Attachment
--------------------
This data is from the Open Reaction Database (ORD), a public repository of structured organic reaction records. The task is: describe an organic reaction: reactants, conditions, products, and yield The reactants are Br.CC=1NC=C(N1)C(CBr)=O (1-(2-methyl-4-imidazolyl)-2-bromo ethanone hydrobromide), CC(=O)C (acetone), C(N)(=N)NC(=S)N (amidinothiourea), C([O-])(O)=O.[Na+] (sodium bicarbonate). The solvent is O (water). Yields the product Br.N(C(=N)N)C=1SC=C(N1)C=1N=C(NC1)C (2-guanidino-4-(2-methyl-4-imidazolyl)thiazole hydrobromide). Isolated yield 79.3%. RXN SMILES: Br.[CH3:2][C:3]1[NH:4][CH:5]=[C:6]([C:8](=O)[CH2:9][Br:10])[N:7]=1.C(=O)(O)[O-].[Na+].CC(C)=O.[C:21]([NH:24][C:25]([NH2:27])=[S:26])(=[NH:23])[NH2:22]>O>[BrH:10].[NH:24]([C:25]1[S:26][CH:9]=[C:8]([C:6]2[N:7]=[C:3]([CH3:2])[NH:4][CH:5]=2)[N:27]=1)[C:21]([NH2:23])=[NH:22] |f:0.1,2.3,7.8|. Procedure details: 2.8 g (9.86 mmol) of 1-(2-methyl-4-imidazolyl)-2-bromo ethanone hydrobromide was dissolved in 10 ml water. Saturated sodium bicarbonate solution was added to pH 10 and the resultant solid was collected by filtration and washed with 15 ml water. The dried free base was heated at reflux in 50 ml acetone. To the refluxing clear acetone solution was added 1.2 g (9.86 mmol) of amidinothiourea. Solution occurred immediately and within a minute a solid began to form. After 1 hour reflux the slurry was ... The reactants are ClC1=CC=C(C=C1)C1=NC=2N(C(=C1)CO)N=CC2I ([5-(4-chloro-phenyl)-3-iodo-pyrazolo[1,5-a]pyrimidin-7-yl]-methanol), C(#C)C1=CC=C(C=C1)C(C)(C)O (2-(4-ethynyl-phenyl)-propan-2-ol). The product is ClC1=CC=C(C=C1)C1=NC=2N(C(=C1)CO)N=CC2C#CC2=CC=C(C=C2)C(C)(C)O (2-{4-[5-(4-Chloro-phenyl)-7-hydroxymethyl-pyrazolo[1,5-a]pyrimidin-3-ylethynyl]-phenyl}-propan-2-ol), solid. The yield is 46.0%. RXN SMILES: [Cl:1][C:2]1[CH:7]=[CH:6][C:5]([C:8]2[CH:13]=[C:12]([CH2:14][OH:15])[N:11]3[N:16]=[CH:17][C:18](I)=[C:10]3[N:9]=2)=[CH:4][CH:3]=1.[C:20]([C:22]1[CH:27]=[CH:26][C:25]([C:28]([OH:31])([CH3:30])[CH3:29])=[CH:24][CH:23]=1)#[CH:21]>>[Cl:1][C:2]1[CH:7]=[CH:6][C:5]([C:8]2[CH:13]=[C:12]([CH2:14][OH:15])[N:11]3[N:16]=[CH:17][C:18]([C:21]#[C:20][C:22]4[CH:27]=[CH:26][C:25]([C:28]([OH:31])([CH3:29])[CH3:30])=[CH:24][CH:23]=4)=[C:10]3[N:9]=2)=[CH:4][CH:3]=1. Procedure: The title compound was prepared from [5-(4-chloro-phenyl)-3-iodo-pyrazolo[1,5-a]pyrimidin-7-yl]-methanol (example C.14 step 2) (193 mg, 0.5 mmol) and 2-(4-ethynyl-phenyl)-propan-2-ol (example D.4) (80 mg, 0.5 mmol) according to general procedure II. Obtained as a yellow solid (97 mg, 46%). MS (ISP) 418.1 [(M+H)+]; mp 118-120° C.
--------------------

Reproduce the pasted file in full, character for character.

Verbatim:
This data is from the Open Reaction Database (ORD), a public repository of structured organic reaction records. The task is: describe an organic reaction: reactants, conditions, products, and yield The reactants are Br.CC=1NC=C(N1)C(CBr)=O (1-(2-methyl-4-imidazolyl)-2-bromo ethanone hydrobromide), CC(=O)C (acetone), C(N)(=N)NC(=S)N (amidinothiourea), C([O-])(O)=O.[Na+] (sodium bicarbonate). The solvent is O (water). Yields the product Br.N(C(=N)N)C=1SC=C(N1)C=1N=C(NC1)C (2-guanidino-4-(2-methyl-4-imidazolyl)thiazole hydrobromide). Isolated yield 79.3%. RXN SMILES: Br.[CH3:2][C:3]1[NH:4][CH:5]=[C:6]([C:8](=O)[CH2:9][Br:10])[N:7]=1.C(=O)(O)[O-].[Na+].CC(C)=O.[C:21]([NH:24][C:25]([NH2:27])=[S:26])(=[NH:23])[NH2:22]>O>[BrH:10].[NH:24]([C:25]1[S:26][CH:9]=[C:8]([C:6]2[N:7]=[C:3]([CH3:2])[NH:4][CH:5]=2)[N:27]=1)[C:21]([NH2:23])=[NH:22] |f:0.1,2.3,7.8|. Procedure details: 2.8 g (9.86 mmol) of 1-(2-methyl-4-imidazolyl)-2-bromo ethanone hydrobromide was dissolved in 10 ml water. Saturated sodium bicarbonate solution was added to pH 10 and the resultant solid was collected by filtration and washed with 15 ml water. The dried free base was heated at reflux in 50 ml acetone. To the refluxing clear acetone solution was added 1.2 g (9.86 mmol) of amidinothiourea. Solution occurred immediately and within a minute a solid began to form. After 1 hour reflux the slurry was ... The reactants are ClC1=CC=C(C=C1)C1=NC=2N(C(=C1)CO)N=CC2I ([5-(4-chloro-phenyl)-3-iodo-pyrazolo[1,5-a]pyrimidin-7-yl]-methanol), C(#C)C1=CC=C(C=C1)C(C)(C)O (2-(4-ethynyl-phenyl)-propan-2-ol). The product is ClC1=CC=C(C=C1)C1=NC=2N(C(=C1)CO)N=CC2C#CC2=CC=C(C=C2)C(C)(C)O (2-{4-[5-(4-Chloro-phenyl)-7-hydroxymethyl-pyrazolo[1,5-a]pyrimidin-3-ylethynyl]-phenyl}-propan-2-ol), solid. The yield is 46.0%. RXN SMILES: [Cl:1][C:2]1[CH:7]=[CH:6][C:5]([C:8]2[CH:13]=[C:12]([CH2:14][OH:15])[N:11]3[N:16]=[CH:17][C:18](I)=[C:10]3[N:9]=2)=[CH:4][CH:3]=1.[C:20]([C:22]1[CH:27]=[CH:26][C:25]([C:28]([OH:31])([CH3:30])[CH3:29])=[CH:24][CH:23]=1)#[CH:21]>>[Cl:1][C:2]1[CH:7]=[CH:6][C:5]([C:8]2[CH:13]=[C:12]([CH2:14][OH:15])[N:11]3[N:16]=[CH:17][C:18]([C:21]#[C:20][C:22]4[CH:27]=[CH:26][C:25]([C:28]([OH:31])([CH3:29])[CH3:30])=[CH:24][CH:23]=4)=[C:10]3[N:9]=2)=[CH:4][CH:3]=1. Procedure: The title compound was prepared from [5-(4-chloro-phenyl)-3-iodo-pyrazolo[1,5-a]pyrimidin-7-yl]-methanol (example C.14 step 2) (193 mg, 0.5 mmol) and 2-(4-ethynyl-phenyl)-propan-2-ol (example D.4) (80 mg, 0.5 mmol) according to general procedure II. Obtained as a yellow solid (97 mg, 46%). MS (ISP) 418.1 [(M+H)+]; mp 118-120° C.